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Great idea if one's RV has space for a shelf like you describe.

I just take 5 - 1 gallon jugs filled with water from home, and when that supply is gone, we buy water at the store. We do not drink the campground water other than in cooking.
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Old 11-26-2018, 09:40 PM   #8
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I use a Brita Water Pitcher for drinking water and coffee. It sits on the counter.
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Old 11-27-2018, 12:49 AM   #9
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I use a Brita Water Pitcher for drinking water and coffee. It sits on the counter.
Agreed. Here in Ontario we spend millions on safe water, due to a disaster some years ago when a municipal treatment plant was contaminated with e coli, causing some fatalities and many severely ill. It offends me to see the numbers of empty water bottles going into landfills.

We use the Brita at our seasonal site only to remove the chlorine smell. Otherwise the park water is very good. At home we use an RO unit for chlorine removal, as well as to get rid of any residual salt as our whole supply is softened.

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Old 11-27-2018, 07:50 AM   #10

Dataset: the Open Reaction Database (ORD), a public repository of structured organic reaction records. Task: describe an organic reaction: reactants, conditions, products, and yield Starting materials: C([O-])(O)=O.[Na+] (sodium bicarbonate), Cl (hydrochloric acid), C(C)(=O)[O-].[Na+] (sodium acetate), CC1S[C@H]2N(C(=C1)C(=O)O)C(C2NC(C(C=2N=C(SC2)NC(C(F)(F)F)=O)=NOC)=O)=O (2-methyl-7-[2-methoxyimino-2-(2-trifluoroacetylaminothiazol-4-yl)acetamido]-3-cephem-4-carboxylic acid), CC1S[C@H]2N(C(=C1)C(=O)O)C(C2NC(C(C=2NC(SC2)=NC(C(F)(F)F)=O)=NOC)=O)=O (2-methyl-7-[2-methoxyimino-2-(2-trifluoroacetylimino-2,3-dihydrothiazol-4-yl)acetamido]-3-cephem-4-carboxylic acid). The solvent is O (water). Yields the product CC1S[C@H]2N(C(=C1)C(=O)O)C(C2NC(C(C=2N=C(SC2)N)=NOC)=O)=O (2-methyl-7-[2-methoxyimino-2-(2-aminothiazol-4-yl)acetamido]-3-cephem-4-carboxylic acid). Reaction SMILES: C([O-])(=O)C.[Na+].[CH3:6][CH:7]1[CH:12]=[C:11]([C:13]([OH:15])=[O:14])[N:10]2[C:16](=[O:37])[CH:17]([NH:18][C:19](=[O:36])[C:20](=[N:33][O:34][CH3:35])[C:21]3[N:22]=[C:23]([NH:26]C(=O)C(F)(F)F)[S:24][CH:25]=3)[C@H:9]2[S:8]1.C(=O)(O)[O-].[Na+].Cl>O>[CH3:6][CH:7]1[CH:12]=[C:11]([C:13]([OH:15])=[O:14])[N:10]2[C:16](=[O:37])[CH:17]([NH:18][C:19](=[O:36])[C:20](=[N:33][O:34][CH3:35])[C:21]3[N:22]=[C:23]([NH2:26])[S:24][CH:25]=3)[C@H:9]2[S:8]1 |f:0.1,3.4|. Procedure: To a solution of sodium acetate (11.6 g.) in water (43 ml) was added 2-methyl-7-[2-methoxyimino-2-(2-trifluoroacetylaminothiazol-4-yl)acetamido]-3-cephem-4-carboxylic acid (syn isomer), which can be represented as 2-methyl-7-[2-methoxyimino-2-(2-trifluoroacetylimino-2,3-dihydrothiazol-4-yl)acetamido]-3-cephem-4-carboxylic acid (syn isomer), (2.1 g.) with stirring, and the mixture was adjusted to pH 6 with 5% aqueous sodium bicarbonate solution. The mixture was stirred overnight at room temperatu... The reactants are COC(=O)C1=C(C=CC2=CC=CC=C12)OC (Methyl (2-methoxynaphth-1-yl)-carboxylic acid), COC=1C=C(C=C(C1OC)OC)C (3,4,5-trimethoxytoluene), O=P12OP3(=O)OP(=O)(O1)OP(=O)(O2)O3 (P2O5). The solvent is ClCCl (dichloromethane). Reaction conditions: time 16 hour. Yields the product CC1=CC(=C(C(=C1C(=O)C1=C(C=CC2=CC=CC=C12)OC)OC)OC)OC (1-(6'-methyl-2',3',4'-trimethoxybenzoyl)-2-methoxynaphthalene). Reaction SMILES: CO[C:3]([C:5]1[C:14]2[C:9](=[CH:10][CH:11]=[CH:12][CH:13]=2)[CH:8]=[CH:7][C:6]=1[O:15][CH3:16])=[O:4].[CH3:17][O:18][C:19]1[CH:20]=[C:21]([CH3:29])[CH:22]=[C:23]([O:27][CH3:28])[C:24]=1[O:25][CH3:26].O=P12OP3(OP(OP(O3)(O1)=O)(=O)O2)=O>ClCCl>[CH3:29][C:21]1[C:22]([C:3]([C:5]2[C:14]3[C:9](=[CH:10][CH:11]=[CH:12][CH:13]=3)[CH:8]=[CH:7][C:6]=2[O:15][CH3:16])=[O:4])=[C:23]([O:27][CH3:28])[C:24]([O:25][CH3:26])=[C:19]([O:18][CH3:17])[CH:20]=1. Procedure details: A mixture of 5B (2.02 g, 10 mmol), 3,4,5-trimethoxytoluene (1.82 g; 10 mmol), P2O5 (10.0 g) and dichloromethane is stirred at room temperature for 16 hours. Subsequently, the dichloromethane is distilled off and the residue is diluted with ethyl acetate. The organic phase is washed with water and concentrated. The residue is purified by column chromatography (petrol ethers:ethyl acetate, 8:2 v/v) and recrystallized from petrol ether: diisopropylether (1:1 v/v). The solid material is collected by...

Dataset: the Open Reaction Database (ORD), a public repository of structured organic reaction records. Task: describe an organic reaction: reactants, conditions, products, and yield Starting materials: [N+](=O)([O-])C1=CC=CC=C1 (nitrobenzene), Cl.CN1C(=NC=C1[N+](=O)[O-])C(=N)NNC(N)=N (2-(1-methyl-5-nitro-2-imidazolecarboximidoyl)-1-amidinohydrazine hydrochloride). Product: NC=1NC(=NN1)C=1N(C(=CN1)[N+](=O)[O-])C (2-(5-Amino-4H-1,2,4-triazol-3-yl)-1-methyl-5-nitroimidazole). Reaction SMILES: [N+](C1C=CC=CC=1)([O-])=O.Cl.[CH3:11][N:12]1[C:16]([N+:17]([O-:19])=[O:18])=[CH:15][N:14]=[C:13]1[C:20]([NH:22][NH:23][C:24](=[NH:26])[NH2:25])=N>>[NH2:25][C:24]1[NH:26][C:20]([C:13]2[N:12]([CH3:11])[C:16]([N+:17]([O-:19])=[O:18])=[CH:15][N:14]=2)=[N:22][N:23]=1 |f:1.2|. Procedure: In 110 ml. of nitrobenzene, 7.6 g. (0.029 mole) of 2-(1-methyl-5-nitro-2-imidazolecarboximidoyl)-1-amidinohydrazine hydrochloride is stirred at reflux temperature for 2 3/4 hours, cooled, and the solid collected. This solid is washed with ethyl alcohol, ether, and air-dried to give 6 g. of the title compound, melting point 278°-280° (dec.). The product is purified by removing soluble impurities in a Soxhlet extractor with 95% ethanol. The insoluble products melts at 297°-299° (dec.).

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Correct. Installing an drinking water faucet in the sink is what I was thinking about.

I hate having to haul 5 gallons of water with us wherever we go.
A huge factor in deciding which RO system to go with is how much waste water it produces, especially if you are considering one for your RV. Generally, the less you pay for a system, the more waste water it produces. The better systems will waste about 4 gallons of water for every 1 gallon of drinking water. Some of the cheap systems can waste as much as 15 gallons of water for every 1 gallon of drinking water—and this is when they are working properly. Often, when the system fails, there is a continuous, high-rate flow of water that just goes down the drain, and you don’t notice it until you get a high water bill, or, in the case of an RV with the gray tank valve closed, the water starts flooding your RV at your lowest gray water fixture’s drain.

I am a plumber, and I have removed more RO systems from kitchens than I have installed. All because of problems caused by the RO system—usually due to leaks at the quick-connect fittings and at the seams on the storage tanks, and several because the system failed and continued to dump excessive amounts of water into a clogged kitchen drain and overflowing the sink and flooding the kitchen, and in a few cases, the whole house while the customers were out of town.

RO systems certainly aren’t conducive to boondocking, but they can be practical, and sometimes very wasteful, if you have full hookups and you leave your gray tank valve open. You should keep a watchful eye on all of the connections and pay attention for the sound of excessive running water going down your drain.

Bruce